While I personally wouldn't use a twisted wire bit such as these we are talking about, because I ride trails and wouldn't want to take a chance of injuring my horse's tongue if something unpredictable happened, I won't condemn those who do if they are responsible about it (for instance, a respectable trainer).
What a stronger bit gives you is respect and finesse. It allows you to have a horse you can guide with just light rein contact or even just the drape of the reins.
If you don't have secure hands yet (and we all were that way in the beginning), then use something mild to protect your horse's mouth while you learn to ride. (What I did was simply stay out of my horse's mouths and rode on a loose rein in the beginning.) It took me years and years to feel comfortable riding two handed with contact. To know I was ready for that step and had soft hands.
And if you get great results in a plain snaffle, then by all means, stick to that.
But I get irritated by the "snaffle or nothing" mentality because stronger bits do have their place. They are for finesse. Try as I have, I just don't get the respect out of a plain snaffle with my Mustang. Sure, I can ride him in it, but I have to pull on him harder than I want when he dives for grass or we canter, etc. I put him in a curb, and he is super light and responsive and like putty in my hand. I neck rein and ride with a loose rein.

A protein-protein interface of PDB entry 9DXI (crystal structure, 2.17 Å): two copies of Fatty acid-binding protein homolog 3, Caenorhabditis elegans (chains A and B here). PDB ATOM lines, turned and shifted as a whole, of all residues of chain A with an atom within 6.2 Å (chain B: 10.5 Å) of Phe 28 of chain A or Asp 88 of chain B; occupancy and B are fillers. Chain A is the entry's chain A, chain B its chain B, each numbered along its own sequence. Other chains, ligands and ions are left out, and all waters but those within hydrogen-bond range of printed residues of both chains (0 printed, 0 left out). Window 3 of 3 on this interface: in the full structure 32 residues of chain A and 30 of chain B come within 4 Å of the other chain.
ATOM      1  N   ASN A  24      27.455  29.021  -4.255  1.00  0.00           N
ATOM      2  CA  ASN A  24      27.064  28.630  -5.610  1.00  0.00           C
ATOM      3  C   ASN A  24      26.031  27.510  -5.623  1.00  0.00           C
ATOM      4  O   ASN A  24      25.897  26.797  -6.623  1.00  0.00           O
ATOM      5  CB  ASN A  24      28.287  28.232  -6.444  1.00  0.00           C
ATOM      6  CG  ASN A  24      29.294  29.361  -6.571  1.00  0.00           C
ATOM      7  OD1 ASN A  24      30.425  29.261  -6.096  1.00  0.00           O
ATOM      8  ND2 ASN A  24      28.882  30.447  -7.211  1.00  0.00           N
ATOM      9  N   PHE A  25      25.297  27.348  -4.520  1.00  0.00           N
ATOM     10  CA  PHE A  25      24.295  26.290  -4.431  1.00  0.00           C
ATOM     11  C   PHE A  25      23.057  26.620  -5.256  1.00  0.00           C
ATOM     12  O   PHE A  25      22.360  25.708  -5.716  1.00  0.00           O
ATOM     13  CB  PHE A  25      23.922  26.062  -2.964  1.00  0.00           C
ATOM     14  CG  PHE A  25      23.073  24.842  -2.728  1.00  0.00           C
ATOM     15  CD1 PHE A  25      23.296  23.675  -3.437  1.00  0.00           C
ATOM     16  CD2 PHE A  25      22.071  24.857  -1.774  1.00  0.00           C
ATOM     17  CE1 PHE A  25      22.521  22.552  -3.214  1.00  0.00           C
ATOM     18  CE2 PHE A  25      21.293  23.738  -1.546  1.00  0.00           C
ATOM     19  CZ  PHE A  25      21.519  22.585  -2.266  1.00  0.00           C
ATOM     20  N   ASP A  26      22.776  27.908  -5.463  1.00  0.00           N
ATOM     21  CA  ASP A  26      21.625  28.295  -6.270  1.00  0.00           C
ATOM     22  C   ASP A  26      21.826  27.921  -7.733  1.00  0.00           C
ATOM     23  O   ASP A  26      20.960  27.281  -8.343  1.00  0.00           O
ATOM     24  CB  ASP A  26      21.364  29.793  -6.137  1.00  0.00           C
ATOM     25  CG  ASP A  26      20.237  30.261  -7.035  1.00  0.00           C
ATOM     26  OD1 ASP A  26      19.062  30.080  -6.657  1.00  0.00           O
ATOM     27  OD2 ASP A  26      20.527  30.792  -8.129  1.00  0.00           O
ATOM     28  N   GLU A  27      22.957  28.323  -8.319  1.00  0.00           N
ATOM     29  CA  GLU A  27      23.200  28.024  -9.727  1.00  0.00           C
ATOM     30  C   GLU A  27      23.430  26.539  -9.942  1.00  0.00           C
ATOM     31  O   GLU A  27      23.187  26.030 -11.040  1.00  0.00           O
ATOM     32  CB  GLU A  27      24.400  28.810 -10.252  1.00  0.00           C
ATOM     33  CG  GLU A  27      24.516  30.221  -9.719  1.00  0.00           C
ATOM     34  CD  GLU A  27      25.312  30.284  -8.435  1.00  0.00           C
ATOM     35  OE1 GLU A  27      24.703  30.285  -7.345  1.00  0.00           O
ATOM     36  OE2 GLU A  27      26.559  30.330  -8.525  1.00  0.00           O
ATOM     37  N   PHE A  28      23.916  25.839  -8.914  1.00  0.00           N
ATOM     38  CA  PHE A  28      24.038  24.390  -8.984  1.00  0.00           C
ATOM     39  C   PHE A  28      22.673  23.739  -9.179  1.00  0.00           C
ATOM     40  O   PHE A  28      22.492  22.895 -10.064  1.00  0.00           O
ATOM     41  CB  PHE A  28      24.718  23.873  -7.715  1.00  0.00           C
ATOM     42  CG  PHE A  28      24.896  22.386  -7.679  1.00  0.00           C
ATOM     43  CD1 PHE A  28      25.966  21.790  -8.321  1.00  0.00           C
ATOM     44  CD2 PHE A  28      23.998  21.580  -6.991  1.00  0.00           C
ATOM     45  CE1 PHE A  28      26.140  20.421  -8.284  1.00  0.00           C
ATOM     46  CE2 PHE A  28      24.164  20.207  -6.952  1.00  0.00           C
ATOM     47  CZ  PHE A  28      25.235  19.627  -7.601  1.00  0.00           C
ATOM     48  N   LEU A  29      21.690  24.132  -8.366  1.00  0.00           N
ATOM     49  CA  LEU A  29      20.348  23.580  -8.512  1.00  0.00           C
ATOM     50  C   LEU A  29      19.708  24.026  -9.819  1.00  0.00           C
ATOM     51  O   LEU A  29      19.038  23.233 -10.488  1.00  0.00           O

I could see, how if I always rode in a plain snaffle, my horse would start loosing respect for the bit, and getting a tough mouth because he would learn to ignore my subtler rein signals. Not that I was rough with my hands or he didn't know the signals were there, but because he would learn he could ignore me if he wanted to. He could call my bluff, as it were.
I don't want to have to pull on my horse's mouth. I want him to respect me and comply. Power steering, power brakes. I like the light, collected feeling of a trot and canter with a curb, and at the walk I can totally give him his head.
Yes, the double twisted wire bit looks wicked and I personally wouldn't use it, but I could see a trainer or someone using it in a responsible manner to keep the horse light and responsive.